This page is part of the web mail archives of SRFI 56 from before July 7th, 2015. The new archives for SRFI 56 contain all messages, not just those from before July 7th, 2015.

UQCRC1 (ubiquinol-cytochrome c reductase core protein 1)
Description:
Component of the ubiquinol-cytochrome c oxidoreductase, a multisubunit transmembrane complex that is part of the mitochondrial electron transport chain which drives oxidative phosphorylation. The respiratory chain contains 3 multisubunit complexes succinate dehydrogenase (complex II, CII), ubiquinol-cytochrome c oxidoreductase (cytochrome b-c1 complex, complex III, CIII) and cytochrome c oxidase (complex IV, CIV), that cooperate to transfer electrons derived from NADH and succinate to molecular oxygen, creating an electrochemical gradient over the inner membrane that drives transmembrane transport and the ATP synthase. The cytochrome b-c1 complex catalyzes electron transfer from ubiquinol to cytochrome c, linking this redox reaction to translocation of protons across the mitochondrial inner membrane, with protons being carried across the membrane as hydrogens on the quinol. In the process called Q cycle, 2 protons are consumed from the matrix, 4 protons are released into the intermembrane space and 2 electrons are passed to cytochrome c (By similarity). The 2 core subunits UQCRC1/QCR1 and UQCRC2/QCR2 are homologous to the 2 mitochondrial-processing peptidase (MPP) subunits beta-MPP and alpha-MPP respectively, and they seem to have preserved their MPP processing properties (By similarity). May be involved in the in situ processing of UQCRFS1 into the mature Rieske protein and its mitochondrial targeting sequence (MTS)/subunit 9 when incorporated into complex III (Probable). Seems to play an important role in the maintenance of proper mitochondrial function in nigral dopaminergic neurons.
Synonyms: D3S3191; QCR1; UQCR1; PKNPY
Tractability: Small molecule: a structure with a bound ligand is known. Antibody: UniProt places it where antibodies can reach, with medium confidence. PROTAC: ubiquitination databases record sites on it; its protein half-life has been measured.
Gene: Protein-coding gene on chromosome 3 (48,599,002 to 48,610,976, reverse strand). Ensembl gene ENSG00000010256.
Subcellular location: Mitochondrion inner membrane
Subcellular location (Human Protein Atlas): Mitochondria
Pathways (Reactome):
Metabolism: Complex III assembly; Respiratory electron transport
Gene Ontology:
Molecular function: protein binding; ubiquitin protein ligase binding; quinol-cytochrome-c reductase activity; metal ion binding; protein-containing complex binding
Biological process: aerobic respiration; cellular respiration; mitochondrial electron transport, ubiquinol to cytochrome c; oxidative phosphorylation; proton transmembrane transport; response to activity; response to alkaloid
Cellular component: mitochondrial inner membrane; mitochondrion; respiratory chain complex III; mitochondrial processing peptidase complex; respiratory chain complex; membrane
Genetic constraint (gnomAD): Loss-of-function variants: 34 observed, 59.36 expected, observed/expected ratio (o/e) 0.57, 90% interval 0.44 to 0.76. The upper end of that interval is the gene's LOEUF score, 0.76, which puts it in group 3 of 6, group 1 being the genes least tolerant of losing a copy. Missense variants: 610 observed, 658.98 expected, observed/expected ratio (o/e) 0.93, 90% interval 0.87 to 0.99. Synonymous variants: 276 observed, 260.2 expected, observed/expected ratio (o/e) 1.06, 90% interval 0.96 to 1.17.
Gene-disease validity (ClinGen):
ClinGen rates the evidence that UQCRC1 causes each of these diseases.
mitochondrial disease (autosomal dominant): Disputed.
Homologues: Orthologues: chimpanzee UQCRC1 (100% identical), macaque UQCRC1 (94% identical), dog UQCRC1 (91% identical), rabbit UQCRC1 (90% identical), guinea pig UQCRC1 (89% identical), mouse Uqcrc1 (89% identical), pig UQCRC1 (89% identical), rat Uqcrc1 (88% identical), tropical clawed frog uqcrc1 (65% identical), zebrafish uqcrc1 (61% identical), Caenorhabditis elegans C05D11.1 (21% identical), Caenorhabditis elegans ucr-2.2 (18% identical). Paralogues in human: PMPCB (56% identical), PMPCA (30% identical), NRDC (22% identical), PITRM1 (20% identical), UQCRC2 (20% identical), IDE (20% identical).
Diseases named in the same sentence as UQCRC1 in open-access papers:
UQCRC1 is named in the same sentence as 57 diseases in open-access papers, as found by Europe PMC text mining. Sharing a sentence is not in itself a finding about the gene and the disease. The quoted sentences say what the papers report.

At Mon, 27 Sep 2004 22:03:48 -0700, Dale Jordan wrote: > > A number of Schemes (Scheme48 and Chicken, at least) support > byte-vectors for doing aggregate binary io. This seems to satisfy most > needs for doing something beyond simple scalar io, while still allowing > the application to perform whatever interpretation is necessary. > > I suppose some might consider it onerous to require implementing such a > data type for this SRFI, but I consider byte-vectors extraordinarily useful. Would these be equivalent to SRFI-4 u8vectors and SRFI-47 au8 arrays (which have the comment "Byte arrays can be implemented independently and distinctly from strings")? I did consider utilities to read/write directly to/from these data types, but came across a few stumbling blocks. First, there are two competing SRFIs. Second there is the question of interface - do you provide separate procedures on each type: (read-u8block! u8vec port) ; fill u8vec from port, SRFI-4 style (read-u16-block! u16vec port) ... or do generic dispatch on type: (read-array! u8vec port) ; fill u8vec from port, SRFI-47 style With generic dispatch the reference implementation becomes slow and non-extensible. This would still be my preference, but it's enough added complexity that I would rather it go in a separate SRFI. Basically all I wanted for SRFI-56 was to make binary I/O *possible* via 4 primitives and throw in some useful library procedures that wouldn't really be controversial. Regardless, this feature is orthogonal to the current debate which is that *if* you allow binary operations (including potentially operations on byte arrays), can you perform said operations on all ports and if not how do you designate for a given port if it supports binary vs character operations? I'm sorry for the delay, I really haven't come up with any better ideas, so when I release an updated version (RSN) the API will become (with hopefully better wording): ;; new port predicates, not necessarily disjoint (binary-port? port) (character-port? port) ;; new procedures such that the port generated is guaranteed to ;; return #t for BINARY-PORT?, whereas the R5RS equivalents always ;; return #t for CHARACTER-PORT?. (open-binary-input-file file) (open-binary-output-file file) (call-with-input-binary-file file proc) (call-with-output-binary-file file proc) (with-input-from-binary-file file thunk) (with-output-to-binary-file file thunk) READ-CHAR, WRITE-CHAR, READ, WRITE, DISPLAY and all other R5RS I/O procedures are guaranteed to be allowed on any port for which CHARACTER-PORT? returns #t, assuming all other qualifications are met (i.e. you're not trying to read from an OUTPUT-PORT?). READ-BYTE, WRITE-BYTE, PEEK-BYTE and BYTE-READY? plus the library procedures provided in SRFI-56 are guaranteed to be allowed on any port for which BINARY-PORT? returns #t, assuming other qualifications are met. String ports are guaranteed to return #t for at least CHARACTER-PORT?. Implementations are free and encouraged to make no distinction between the port types, while program authors are encouraged to use the *-binary-* equivalents for port creation when they don't intend to perform any character-level operations, both for portability and as a reminder of the purpose of the port. When both binary and character operations are to be used, the R5RS procedures are preferred. -- Alex